noc

This 19th-century Daghistani Qur’ān in several different naskh styles represents a creative approach to manuscript production. It displays a remarkable level of artistic impressions using bold and intertwined text compositions and a particular use of colours and ornaments.

4. IO Islamic 383 Majnun Layla copied by Sultan ʻAli Mashhadi
The opening to Majnūn va Laylā by Amir Khusraw. Copied by Sultan ʻAli Mashhadi. Herat? 1506 (IO Islamic 383, ff.1v-2r)
 noc

This copy of the well-known romance of Layla and Majnun by the 13th-14th century poet Amir Khusraw contains exquisite illuminations and specimens of nastaʻlīq script by one of its greatest masters, the ‘King of Calligraphers’ (Sulṭān al-Khaṭṭātīn), Sultan ʻAli Mashhadi who worked in Herat and Mashhad in the late 15th and early 16th centuries. This is a luxurious rather than a reading copy which was designed to impress through uncompromising illuminations and outstanding penmanship.

5. Add MS 26139 Rasm al-khatt
A volume containing three works on calligraphy by the early 16th century poet Majnun ibn Mahmud al-Rafiqi. 17th century  (Add MS 26139, ff. 36v-37r)
 noc

In this treatise on the rules of the ‘six-pen’ calligraphic styles (aqlām-i shishgānah) and Persian penmanship, a more casual nastaʻlīq hand and minimal decorations produce a good reading copy. The marginal sketches illustrating the writing styles and letterform characteristics are of particular interest.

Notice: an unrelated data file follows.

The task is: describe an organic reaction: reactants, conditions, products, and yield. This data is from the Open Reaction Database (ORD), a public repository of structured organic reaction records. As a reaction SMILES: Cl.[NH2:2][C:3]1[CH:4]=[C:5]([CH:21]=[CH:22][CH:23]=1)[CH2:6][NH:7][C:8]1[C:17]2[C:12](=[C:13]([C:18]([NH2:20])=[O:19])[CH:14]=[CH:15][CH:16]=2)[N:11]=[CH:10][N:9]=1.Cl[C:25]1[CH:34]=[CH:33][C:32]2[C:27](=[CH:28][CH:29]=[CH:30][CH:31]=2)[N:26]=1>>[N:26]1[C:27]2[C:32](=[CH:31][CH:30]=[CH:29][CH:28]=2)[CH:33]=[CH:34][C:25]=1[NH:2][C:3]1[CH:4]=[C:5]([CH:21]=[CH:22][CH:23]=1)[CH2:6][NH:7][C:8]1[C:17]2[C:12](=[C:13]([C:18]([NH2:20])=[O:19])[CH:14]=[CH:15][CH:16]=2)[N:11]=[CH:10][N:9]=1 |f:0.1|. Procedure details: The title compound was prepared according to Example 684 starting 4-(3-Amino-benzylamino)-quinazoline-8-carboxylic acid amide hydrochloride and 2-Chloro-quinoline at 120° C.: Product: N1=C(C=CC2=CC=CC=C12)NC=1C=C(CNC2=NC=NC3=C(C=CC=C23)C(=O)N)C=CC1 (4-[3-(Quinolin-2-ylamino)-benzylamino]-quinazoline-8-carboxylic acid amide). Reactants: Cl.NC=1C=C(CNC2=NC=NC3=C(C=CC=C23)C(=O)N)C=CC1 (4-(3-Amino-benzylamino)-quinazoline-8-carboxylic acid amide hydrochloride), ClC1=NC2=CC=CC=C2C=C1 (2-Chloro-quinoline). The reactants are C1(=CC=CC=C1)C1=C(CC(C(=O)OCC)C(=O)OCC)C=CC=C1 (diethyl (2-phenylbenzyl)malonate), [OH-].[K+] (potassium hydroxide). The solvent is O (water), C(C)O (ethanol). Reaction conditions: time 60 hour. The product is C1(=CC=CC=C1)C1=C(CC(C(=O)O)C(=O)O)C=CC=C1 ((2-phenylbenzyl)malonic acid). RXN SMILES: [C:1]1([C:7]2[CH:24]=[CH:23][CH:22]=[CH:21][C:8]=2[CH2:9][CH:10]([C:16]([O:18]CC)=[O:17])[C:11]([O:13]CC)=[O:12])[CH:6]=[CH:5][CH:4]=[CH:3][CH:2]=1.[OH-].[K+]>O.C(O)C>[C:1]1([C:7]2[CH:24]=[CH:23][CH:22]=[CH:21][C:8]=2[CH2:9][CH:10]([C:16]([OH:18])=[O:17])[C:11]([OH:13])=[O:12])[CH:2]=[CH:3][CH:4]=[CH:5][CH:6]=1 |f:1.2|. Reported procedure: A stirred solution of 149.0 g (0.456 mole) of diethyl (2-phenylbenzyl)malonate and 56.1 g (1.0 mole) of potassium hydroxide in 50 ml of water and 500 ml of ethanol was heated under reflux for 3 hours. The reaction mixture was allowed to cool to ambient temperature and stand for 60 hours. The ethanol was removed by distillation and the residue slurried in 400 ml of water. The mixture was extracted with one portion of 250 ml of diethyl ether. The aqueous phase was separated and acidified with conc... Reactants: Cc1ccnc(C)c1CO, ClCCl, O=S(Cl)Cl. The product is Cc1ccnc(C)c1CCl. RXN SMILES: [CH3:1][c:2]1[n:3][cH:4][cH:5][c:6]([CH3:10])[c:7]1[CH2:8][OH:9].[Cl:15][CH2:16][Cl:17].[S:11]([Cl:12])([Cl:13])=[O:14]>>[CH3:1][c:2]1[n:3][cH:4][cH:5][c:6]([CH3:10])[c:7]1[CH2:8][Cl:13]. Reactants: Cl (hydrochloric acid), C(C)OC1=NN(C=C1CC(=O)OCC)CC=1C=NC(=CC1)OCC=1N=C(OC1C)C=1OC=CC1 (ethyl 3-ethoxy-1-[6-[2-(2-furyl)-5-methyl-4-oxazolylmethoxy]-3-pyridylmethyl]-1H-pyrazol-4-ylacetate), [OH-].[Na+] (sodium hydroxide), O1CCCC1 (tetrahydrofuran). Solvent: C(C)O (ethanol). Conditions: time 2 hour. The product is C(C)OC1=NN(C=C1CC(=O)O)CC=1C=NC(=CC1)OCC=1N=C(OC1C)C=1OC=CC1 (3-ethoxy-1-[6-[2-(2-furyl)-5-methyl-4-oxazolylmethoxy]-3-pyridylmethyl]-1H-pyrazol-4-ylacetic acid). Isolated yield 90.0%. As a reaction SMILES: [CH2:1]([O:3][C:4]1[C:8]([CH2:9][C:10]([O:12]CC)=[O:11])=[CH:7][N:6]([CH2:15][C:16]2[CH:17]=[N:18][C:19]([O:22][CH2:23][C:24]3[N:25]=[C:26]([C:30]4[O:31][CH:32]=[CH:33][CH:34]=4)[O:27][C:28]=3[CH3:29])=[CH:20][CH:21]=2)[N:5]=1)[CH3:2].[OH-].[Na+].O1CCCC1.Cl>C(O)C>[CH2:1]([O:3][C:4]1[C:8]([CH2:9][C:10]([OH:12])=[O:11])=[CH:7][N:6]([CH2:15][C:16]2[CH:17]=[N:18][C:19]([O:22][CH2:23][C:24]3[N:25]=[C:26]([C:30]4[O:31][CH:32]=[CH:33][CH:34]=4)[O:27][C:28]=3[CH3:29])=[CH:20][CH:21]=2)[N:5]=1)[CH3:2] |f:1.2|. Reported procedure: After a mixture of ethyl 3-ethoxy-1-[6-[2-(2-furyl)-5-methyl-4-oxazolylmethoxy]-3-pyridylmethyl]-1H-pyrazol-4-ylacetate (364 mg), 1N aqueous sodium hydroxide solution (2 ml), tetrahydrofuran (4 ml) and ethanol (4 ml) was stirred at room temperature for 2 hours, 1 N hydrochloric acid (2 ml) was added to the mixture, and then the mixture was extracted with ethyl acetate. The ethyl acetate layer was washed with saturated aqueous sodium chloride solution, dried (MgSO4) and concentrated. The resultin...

6. Or.11042 Sabab-i taqviyat
Sabab-i taqviyat al-taḥṣīlva najāt-i tasnīʻ al-vaqt, by Muhammad al-Bulghari. Kazan?, 19th century (Or. 11042)
 noc

This 19th-century Chagatai-Persian-Arabic glossary was intended to assist ‘Bulgarian,’ i.e. Tartar, students traveling to Bukhara to learn the arts of rhetoric and translation in Arabic and Persian. It displays a complex text arrangement in those languages composed in a regional flavour of the nastaʻlīq style and demonstrates the effective use of rubrication to distinguish terms in different languages. Also, note that the marginal commentaries are easily identifiable with their diagonal configuration.

7. Risalat hukum kanun  the Malay code of laws. Singapore  1821. Add MS 12397  f. 1v
Risālat hukum kanun, the Malay code of laws. Singapore, 1821 (Add MS 12397, f 1v)
 noc

This 19th-century Malay Risalat hukum kanun in the fluid and beautifully composed jawi script represents a fine example of one of Southeast Asia's regional flavours of modified Arabic script.   

Some examples of Arabic script printing

Kitab salat al-sawai title page
Kitāb ṣalāt al-sawā'ī. Fán 1514 (Or.70.aa.11)
 noc